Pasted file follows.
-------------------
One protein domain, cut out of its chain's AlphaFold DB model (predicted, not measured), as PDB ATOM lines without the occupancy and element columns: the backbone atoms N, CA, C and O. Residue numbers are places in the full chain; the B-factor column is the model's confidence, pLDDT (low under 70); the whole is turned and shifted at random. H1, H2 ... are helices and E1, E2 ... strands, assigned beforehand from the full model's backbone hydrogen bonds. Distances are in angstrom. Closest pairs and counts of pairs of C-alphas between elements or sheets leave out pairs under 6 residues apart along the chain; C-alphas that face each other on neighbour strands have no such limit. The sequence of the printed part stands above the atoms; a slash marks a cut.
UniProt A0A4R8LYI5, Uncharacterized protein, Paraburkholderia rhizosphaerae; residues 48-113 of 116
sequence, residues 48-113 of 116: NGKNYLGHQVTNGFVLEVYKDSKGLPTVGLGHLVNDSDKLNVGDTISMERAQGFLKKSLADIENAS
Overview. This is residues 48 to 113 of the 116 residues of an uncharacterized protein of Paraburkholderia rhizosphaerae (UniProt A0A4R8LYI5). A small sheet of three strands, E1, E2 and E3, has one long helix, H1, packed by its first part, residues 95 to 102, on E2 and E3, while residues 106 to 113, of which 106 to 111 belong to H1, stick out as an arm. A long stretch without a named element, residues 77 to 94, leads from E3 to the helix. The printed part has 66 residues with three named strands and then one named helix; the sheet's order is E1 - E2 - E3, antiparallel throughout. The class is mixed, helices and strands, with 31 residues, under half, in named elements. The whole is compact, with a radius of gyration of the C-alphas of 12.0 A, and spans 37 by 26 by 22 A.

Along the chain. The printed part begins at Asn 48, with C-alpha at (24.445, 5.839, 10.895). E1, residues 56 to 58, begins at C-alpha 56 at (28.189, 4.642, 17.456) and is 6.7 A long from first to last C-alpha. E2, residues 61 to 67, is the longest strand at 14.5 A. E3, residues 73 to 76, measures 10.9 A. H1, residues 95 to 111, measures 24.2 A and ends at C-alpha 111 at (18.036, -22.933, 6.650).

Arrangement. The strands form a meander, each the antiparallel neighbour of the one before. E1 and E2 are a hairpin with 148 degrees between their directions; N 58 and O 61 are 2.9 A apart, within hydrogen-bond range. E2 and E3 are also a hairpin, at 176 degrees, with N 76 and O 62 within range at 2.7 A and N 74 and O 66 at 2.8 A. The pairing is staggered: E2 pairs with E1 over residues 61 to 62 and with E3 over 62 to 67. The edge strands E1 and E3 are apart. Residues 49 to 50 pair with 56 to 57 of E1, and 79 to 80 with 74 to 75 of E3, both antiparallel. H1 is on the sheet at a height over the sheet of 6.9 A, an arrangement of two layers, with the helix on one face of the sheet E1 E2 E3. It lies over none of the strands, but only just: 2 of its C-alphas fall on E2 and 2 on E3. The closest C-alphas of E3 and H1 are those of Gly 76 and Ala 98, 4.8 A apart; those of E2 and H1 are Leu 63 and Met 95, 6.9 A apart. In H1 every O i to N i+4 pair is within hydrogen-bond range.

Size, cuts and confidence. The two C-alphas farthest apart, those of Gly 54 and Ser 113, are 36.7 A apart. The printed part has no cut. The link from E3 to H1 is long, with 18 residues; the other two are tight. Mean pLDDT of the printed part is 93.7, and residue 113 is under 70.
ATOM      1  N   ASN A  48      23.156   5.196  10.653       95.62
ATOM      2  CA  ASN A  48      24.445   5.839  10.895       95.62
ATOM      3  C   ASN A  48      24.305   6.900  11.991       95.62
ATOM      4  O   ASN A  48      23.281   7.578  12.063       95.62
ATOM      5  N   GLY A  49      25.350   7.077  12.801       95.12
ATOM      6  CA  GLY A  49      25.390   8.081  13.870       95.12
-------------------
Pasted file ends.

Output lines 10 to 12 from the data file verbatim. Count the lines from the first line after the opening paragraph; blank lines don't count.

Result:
ATOM      4  O   ASN A  48      23.281   7.578  12.063       95.62
ATOM      5  N   GLY A  49      25.350   7.077  12.801       95.12
ATOM      6  CA  GLY A  49      25.390   8.081  13.870       95.12